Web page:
The Best Scholarship Websites

Scholarship Search Sites

The Best Scholarship Websites

Scholarship Search Sites

Grants. Loans. Merit-based aid. Need-based aid. Scholarships. The world of financial aid can be overwhelming in and of itself.

Most students look to grants and scholarships first, because it’s aid you don’t have to pay back.

Institutional scholarships can be handy, but colleges only have so much money devoted to scholarships. In addition to applying for aid at your college, you might also consider financing your studies with private scholarships. (Private scholarships are simply scholarships funded by private companies or entities.)

If you choose that route, you might run into a different problem. There are so many private scholarships for high school students out there that it can be tough to find ones relevant to your personal situation. That’s why it’s important to know where to find scholarships.

Luckily, there are quite a few scholarship websites to help you search for additional aid. Private scholarship websites run the gamut, and we’ve rounded up a list of the best of the best scholarship websites for you.

What Are the Best Scholarship Websites?

Figuring out where to find scholarships shouldn’t be the thing that holds your student back. So here’s a list of college scholarship websites to find money for college.

Fastweb

Fastweb is perhaps one of the most famous scholarship search engines—and for good reason. After you create a simple profile, Fastweb offers a curated list of scholarship matches, which you can filter by your strengths, interests, student activities, and skills. You’ll also have the ability to sort scholarships into Interested, Applied, I’ve Won!, and Not Interested categories.

The site also boasts a list of “Quick Links” to scholarships for certain identities, like veterans or high school students.

Ease of Use: Easy

Requirements: None, although a profile yields curated matches

Popularity: Very popular

Scholarships.com

Scholarships.com is a little less flashy than Fastweb, but it’s still known for being one of the greats. In order to access the scholarship search tool, you must make an account. This will include information like current grade, birthday, and email address.

Scholarships.com also includes a scholarship directory available to casual browsers; although that involves more manual work for the scholarship hunter.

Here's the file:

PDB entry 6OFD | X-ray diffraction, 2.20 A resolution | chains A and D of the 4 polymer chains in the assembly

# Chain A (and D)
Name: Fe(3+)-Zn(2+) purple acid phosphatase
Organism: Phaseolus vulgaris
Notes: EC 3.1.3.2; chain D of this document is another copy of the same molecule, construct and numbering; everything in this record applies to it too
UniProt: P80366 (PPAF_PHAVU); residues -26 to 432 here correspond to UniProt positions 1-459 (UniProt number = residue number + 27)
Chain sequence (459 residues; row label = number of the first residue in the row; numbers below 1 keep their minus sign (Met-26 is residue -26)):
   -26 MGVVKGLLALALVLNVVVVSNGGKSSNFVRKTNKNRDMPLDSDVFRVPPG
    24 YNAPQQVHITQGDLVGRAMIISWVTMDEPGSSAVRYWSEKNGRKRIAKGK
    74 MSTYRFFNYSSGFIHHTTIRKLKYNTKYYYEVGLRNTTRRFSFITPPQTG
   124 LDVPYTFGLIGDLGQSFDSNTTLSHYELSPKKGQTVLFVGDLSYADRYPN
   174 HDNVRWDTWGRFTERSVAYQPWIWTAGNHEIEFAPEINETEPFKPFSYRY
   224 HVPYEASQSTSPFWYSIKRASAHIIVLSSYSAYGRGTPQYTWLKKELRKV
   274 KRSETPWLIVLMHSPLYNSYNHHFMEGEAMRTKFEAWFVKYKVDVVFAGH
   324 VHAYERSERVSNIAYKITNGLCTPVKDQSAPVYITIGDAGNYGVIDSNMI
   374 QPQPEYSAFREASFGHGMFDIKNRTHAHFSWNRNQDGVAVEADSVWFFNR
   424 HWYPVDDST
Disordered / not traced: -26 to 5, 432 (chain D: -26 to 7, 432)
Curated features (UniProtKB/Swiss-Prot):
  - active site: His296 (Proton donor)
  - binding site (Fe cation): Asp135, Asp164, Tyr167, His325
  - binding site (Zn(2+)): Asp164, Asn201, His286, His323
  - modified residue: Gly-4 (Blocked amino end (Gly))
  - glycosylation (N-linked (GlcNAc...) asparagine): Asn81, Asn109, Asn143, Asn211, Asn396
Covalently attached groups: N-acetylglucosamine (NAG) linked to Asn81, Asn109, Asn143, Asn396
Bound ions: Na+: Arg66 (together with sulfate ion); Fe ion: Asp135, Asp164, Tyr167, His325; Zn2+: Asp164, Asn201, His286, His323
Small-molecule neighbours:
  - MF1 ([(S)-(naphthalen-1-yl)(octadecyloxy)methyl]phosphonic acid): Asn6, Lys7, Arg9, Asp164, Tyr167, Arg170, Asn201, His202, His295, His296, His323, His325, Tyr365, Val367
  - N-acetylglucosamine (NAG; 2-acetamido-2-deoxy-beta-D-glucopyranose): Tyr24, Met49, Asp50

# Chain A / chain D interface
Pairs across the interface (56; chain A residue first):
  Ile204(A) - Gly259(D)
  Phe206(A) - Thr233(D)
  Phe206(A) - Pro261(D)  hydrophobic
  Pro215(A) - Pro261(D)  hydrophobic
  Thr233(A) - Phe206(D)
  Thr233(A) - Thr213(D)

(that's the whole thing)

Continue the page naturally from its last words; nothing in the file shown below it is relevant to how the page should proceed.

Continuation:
The site offers the name of the scholarship, the deadline to apply, and the number of awards given. Like Fastweb, it offers a list of quick links for special identities.

Overall, the site isn’t as appealing or inviting as Fastweb, and ads are often wrapped around the scholarship info, making it hard to get the information you want at a glance.

Ease of Use: Medium

Requirements: None, although a profile yields curated matches

Popularity: Very popular

JLV College Counseling

This simple, hidden gem of a site is a fan favorite. While it doesn’t offer a searchable database, it does provide a myriad of scholarship lists based on diverse identities—including scholarships by age, athletics, disability, gender, hobbies/interests/talents, major, military status, and more.

You can also take a bird’s eye view of all the scholarships listed on the site sorted by deadline. The site is neatly and intuitively organized, but the lack of a robust database might make filtering through all of the options a slog for potential scholarship hunters.

Ease of Use: Medium

Requirements: None

Popularity: Hidden gem

Cappex

Cappex is another major league player in the scholarship search field. In addition to offering scholarship matches, it also helps students find the right college for them.

While Cappex offers a little teaser of potential scholarships without an account, you absolutely need one in order to view scholarship details and to start applying. Required account information includes the student’s first and last name, date of birth, unweighted GPA, address, and phone number. 

Once you create an account, your scholarship matches are neatly laid out in a table that tells you the scholarship name, amount, how much effort the scholarship will take, and how much competition you’re up against.